Experienced Points

What’s Wrong with Xbox Live?


As I said in my comic, I’m not really upset about the Xbox Live price hike. As others have pointed out, this price hike very closely matches the inflation we’ve experienced since the service launched in 2002. I pay my Microsoft Xbox tax the same as everyone else [that has a gold membership] and I don’t dislike the price enough to cancel it. My problem isn’t the expense, it’s what the service can’t (or refuses) to do.

For example, did you buy the Orange Box? Rumor is the thing was pretty good. If you own it, then Valve has free stuff to give you. Updates. New content. Gameplay tweaks. New ending for Portal. Also a nice bunch of maps, weapons, and crazy hats for Team Fortress 2. Valve has made all this content, and they’re just giving it away to everyone who already owns the game. Except, not to Xbox users. They’re not allowed to simply give away free updates on Xbox Live. Think about that. We pay Microsoft $60 a year. Valve has to give Microsoft a cut of the games they sell on the platform. Microsoft is taking money from both sides of this equation, and yet they won’t allow Valve to simply give us something for free. That’s like charging kids and parents admission to Christmas morning and then not allowing anyone to give presents.

Yes, I know. Bandwidth costs money and so on. But the funny thing about bandwidth is that on the PC side, this doesn’t seem to be a problem. Valve shoulders the cost of all the bandwidth without going broke.

PC players also don’t pay for the privilege of multiplayer. We pay for servers. Someone forks over some money every month to run a server, and other players connect to the server. Since they’re paying the bill, the person running the server has the power to run the thing the way they like. They can moderate in-game chat to weed out idiots. They can only allow their friends in. They choose the maps and the game type and generally act as host, moderator, and referee. If you don’t like the way they run things on a given server you leave and find another one.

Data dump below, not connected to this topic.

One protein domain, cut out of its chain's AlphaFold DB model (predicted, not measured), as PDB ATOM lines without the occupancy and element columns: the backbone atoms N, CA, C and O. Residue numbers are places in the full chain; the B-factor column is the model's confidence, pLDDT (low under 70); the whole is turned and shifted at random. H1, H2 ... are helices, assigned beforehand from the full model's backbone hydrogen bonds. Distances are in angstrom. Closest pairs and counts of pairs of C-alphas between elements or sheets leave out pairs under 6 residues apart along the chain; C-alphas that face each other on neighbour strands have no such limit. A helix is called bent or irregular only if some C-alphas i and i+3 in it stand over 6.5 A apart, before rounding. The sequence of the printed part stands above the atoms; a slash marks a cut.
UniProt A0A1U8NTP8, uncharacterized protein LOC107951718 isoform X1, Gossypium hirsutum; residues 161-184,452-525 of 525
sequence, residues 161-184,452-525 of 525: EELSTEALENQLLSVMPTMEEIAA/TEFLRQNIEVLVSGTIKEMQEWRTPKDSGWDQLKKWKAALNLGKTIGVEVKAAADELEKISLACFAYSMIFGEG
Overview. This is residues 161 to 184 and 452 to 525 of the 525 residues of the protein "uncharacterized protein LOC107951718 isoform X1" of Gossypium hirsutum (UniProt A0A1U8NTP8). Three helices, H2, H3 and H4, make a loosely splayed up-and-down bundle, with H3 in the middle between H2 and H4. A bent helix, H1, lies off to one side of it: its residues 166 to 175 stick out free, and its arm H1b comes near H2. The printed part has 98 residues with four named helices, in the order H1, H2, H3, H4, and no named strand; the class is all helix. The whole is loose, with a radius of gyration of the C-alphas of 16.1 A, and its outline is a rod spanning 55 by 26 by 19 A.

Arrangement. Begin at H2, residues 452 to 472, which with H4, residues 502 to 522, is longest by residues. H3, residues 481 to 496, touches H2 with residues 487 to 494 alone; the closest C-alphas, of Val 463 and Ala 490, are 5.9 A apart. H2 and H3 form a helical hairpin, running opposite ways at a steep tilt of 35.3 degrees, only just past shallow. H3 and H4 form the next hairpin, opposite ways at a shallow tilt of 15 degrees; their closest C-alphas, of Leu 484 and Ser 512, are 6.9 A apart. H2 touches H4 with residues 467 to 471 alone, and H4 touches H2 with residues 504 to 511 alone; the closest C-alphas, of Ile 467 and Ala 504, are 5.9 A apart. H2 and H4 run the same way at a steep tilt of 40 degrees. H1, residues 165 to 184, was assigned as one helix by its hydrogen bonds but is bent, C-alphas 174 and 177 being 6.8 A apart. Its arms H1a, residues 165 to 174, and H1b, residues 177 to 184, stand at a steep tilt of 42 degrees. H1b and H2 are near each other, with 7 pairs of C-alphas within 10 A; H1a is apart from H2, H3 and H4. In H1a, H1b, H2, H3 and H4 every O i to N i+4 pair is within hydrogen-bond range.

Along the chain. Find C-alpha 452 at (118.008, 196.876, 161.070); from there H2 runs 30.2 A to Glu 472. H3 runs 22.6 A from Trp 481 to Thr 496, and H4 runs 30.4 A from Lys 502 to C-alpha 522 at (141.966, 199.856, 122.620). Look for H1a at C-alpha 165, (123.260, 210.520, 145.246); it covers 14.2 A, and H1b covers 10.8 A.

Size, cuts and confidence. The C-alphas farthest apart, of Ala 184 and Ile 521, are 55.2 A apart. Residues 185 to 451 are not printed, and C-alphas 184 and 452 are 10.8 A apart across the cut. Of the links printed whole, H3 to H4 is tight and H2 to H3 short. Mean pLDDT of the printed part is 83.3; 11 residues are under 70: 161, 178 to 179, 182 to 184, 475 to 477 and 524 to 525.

Finding a server that suits your taste is like finding a favorite bar, club, or pool-hall. You get to know the regulars and you know what you’re in for when you sign on. Some servers are friendly, low-key places and other servers are cutthroat madhouses of profanity and screaming. The beauty is that nobody is forced to play in an environment they don’t like. Relaxed players can enjoy a friendly game and hardcore players can do their thing without some nanny telling them to watch their language. Everyone plays. Everyone gets what they want. And it’s all free for the players.


But on the Xbox side, there aren’t dedicated moderators for each and every server, and Microsoft wisely is staying out of the business of encouraging good manners. Which means every game will always sink to the lowest common denominator. People (myself included) often make fun of the stereotypical bratty Xbox hellion. But the truth is that I doubt there’s all that much difference between Xbox and PC players. It’s just that PC servers have moderators.